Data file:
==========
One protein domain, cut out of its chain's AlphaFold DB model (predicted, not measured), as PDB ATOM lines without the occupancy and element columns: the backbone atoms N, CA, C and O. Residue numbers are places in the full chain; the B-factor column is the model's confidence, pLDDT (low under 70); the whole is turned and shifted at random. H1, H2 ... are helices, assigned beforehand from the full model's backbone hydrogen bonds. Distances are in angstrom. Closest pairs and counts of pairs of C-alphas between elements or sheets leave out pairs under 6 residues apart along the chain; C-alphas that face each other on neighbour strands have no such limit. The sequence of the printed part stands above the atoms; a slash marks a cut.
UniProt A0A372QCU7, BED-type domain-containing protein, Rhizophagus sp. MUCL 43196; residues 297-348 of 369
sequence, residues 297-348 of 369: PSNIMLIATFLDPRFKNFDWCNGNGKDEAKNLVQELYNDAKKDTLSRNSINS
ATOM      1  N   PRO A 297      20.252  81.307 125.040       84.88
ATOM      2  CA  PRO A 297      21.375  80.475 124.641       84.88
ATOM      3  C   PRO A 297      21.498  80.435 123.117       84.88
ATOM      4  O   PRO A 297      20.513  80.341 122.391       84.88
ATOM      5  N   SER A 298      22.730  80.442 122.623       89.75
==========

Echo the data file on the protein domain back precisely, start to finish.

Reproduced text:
One protein domain, cut out of its chain's AlphaFold DB model (predicted, not measured), as PDB ATOM lines without the occupancy and element columns: the backbone atoms N, CA, C and O. Residue numbers are places in the full chain; the B-factor column is the model's confidence, pLDDT (low under 70); the whole is turned and shifted at random. H1, H2 ... are helices, assigned beforehand from the full model's backbone hydrogen bonds. Distances are in angstrom. Closest pairs and counts of pairs of C-alphas between elements or sheets leave out pairs under 6 residues apart along the chain; C-alphas that face each other on neighbour strands have no such limit. The sequence of the printed part stands above the atoms; a slash marks a cut.
UniProt A0A372QCU7, BED-type domain-containing protein, Rhizophagus sp. MUCL 43196; residues 297-348 of 369
sequence, residues 297-348 of 369: PSNIMLIATFLDPRFKNFDWCNGNGKDEAKNLVQELYNDAKKDTLSRNSINS
ATOM      1  N   PRO A 297      20.252  81.307 125.040       84.88
ATOM      2  CA  PRO A 297      21.375  80.475 124.641       84.88
ATOM      3  C   PRO A 297      21.498  80.435 123.117       84.88
ATOM      4  O   PRO A 297      20.513  80.341 122.391       84.88
ATOM      5  N   SER A 298      22.730  80.442 122.623       89.75